While alcoholism is one of the veterans’ most common problems, illicit drug abuse is another common issue. Many veterans use substances as a way to cope with stress or trauma. A recent study found that veterans who abused high-dose opioid painkillers were twice as likely to commit suicide. Because the withdrawal symptoms associated with withdrawal can be life-threatening, it’s essential to help these veterans quit substances.

Treatment for Co-Occurring Disorders

The Substance Abuse and Mental Health Services Administration (SAMHSA) recommends that treatment for co-occurring disorders address both simultaneously. This approach usually includes behavioral therapies and medication. This guide provides information about substance use disorders and co-occurring mental disorders, including the signs and symptoms of each. According to the SAMHSA, about 20% of people with substance use disorders also have a co-occurring mental illness.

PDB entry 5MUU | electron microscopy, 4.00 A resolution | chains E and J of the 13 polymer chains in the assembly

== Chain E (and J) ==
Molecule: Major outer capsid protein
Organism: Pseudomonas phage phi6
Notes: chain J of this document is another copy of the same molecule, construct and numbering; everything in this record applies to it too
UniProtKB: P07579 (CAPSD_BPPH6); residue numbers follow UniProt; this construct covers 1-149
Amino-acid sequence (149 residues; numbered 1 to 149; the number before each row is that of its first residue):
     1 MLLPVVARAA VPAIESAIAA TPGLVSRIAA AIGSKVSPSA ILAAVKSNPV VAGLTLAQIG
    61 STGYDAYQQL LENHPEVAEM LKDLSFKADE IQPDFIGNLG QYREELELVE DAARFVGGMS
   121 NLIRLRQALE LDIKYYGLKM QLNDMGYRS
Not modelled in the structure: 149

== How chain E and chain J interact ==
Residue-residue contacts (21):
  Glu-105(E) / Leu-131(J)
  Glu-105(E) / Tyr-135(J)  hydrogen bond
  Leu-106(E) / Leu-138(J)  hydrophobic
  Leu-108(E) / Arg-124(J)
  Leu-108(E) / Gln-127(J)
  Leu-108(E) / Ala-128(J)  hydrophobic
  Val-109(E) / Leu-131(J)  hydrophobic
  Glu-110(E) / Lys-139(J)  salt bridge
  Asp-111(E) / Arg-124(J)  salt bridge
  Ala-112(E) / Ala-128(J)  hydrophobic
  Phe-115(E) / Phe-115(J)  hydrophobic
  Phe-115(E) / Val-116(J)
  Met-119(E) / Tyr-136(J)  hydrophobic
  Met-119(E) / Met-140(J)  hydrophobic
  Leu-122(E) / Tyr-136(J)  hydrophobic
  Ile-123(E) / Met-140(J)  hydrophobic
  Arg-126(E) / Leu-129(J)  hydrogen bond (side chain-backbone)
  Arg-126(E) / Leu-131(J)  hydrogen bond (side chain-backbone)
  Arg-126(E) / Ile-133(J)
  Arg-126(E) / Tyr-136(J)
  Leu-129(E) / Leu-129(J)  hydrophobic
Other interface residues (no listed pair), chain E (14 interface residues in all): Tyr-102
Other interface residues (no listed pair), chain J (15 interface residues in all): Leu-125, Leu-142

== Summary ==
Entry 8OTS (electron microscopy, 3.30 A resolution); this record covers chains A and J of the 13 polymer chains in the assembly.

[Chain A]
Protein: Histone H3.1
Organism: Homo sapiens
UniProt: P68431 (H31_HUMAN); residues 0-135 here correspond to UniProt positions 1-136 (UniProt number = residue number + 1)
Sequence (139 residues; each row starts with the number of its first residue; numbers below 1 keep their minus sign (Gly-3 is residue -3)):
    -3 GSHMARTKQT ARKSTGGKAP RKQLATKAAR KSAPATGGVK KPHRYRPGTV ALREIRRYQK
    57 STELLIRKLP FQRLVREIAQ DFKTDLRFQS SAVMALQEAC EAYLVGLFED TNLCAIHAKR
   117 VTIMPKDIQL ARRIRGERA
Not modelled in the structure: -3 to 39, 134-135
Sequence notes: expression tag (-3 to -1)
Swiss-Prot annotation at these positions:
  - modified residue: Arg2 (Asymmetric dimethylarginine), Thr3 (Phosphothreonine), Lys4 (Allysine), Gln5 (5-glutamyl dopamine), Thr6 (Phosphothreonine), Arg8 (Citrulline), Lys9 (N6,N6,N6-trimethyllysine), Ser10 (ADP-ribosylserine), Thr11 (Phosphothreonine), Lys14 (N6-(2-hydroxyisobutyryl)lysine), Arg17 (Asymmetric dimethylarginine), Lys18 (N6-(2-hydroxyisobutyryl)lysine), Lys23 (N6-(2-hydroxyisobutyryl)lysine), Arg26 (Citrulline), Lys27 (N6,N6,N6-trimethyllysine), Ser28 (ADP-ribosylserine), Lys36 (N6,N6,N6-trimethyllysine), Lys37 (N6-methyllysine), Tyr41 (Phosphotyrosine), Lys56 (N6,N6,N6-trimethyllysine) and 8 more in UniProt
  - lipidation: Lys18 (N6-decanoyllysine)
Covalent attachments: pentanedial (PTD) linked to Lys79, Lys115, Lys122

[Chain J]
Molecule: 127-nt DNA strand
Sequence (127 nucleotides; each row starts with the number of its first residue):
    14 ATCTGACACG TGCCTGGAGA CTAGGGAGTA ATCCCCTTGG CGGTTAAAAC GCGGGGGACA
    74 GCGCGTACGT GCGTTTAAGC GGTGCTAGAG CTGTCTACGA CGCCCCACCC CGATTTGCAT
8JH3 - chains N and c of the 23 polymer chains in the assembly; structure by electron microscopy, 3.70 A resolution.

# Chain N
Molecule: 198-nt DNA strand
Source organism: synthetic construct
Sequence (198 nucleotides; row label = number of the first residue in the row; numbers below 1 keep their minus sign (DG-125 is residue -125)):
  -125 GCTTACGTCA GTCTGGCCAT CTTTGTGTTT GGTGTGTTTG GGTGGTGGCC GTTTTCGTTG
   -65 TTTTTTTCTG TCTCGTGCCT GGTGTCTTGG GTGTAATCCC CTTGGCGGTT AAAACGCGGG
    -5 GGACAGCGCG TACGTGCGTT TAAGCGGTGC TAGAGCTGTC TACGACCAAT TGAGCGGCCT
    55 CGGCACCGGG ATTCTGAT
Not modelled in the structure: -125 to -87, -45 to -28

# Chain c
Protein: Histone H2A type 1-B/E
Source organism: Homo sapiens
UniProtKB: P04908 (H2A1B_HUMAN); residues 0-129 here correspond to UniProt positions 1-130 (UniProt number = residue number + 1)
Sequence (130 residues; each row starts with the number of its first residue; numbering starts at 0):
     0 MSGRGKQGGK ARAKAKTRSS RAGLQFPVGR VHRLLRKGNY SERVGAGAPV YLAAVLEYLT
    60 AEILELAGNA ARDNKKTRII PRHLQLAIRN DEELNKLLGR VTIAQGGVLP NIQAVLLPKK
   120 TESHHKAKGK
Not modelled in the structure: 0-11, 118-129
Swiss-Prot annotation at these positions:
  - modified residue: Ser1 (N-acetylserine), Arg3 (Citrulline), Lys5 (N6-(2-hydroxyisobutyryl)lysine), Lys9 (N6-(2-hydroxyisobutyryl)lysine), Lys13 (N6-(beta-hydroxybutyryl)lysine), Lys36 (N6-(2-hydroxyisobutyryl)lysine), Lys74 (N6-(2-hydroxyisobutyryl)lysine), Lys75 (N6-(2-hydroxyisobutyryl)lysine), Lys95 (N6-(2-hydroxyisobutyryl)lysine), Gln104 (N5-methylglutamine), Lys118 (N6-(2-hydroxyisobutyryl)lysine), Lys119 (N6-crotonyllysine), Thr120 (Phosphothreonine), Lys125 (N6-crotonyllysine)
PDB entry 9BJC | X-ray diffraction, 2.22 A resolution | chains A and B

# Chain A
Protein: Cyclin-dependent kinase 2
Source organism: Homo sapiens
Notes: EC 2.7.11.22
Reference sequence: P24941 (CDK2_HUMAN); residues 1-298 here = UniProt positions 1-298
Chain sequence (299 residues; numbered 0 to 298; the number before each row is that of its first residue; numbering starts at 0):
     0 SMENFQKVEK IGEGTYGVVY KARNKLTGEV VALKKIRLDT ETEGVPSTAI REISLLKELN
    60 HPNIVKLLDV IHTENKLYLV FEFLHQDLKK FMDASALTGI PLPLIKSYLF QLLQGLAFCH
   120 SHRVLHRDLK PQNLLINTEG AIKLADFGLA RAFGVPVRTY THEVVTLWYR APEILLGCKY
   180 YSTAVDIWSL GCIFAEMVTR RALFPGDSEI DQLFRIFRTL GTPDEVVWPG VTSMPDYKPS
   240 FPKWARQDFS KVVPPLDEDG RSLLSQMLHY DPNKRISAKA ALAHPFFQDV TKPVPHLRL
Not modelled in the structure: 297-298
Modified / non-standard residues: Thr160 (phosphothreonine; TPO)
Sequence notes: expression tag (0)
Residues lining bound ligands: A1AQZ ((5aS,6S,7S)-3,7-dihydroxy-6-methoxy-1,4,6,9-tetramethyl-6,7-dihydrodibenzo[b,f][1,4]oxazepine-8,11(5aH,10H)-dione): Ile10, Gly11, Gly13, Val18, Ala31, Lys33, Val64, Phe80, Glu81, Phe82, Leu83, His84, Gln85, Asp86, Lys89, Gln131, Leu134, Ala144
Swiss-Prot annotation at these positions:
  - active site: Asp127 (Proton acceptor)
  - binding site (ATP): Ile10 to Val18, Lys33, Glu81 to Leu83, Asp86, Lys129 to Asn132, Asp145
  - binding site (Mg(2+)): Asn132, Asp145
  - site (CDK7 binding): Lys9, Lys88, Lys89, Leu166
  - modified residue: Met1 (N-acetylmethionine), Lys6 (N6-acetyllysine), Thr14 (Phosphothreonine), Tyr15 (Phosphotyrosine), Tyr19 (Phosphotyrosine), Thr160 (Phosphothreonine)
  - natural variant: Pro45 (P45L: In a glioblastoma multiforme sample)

Symptoms of these disorders are similar. For example, those with PTSD are more likely to develop substance abuse problems. Their eating, sleeping, and activity patterns may change. They may also stop participating in activities that were once important to them. Their moods may also change dramatically. They may become irritable, depressed, or have thoughts of suicide.

Several risk factors can lead to co-occurring disorders: Genetics, environmental factors, and trauma all increase the likelihood of someone having multiple mental health conditions. Additionally, the person may experience a history of substance abuse as a coping mechanism, masking or escalating their symptoms.

Despite our best efforts to reduce the problematic use of drugs and alcohol among veterans, their rates continue to rise. Many treatment options are available for these veterans, including pharmacological and behavioral therapies. The VA’s website on substance abuse in veterans has more information on substance use and treatment for veterans.